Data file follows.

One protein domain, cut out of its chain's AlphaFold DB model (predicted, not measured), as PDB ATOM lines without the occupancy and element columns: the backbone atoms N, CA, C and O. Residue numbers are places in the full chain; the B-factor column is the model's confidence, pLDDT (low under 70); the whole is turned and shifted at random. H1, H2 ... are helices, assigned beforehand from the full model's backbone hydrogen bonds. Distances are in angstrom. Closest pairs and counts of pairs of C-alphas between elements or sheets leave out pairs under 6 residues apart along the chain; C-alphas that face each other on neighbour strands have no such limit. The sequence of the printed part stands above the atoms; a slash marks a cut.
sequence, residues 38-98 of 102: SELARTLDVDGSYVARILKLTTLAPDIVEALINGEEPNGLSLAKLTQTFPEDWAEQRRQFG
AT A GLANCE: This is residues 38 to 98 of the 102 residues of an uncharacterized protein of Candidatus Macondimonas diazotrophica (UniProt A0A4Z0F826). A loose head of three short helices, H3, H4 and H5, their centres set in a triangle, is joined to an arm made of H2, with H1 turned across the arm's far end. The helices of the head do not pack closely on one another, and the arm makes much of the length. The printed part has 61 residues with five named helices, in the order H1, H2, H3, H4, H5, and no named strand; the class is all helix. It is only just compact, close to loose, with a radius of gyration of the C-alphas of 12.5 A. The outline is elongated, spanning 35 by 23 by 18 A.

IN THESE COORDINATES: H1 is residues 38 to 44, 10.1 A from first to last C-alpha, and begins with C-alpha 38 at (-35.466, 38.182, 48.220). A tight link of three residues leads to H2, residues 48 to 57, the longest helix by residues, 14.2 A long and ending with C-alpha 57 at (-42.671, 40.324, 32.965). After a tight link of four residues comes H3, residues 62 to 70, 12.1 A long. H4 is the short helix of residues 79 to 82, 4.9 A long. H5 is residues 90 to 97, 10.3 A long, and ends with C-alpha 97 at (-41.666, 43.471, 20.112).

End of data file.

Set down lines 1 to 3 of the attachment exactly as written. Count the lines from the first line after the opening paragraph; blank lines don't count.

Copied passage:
sequence, residues 38-98 of 102: SELARTLDVDGSYVARILKLTTLAPDIVEALINGEEPNGLSLAKLTQTFPEDWAEQRRQFG
AT A GLANCE: This is residues 38 to 98 of the 102 residues of an uncharacterized protein of Candidatus Macondimonas diazotrophica (UniProt A0A4Z0F826). A loose head of three short helices, H3, H4 and H5, their centres set in a triangle, is joined to an arm made of H2, with H1 turned across the arm's far end. The helices of the head do not pack closely on one another, and the arm makes much of the length. The printed part has 61 residues with five named helices, in the order H1, H2, H3, H4, H5, and no named strand; the class is all helix. It is only just compact, close to loose, with a radius of gyration of the C-alphas of 12.5 A. The outline is elongated, spanning 35 by 23 by 18 A.

IN THESE COORDINATES: H1 is residues 38 to 44, 10.1 A from first to last C-alpha, and begins with C-alpha 38 at (-35.466, 38.182, 48.220). A tight link of three residues leads to H2, residues 48 to 57, the longest helix by residues, 14.2 A long and ending with C-alpha 57 at (-42.671, 40.324, 32.965). After a tight link of four residues comes H3, residues 62 to 70, 12.1 A long. H4 is the short helix of residues 79 to 82, 4.9 A long. H5 is residues 90 to 97, 10.3 A long, and ends with C-alpha 97 at (-41.666, 43.471, 20.112).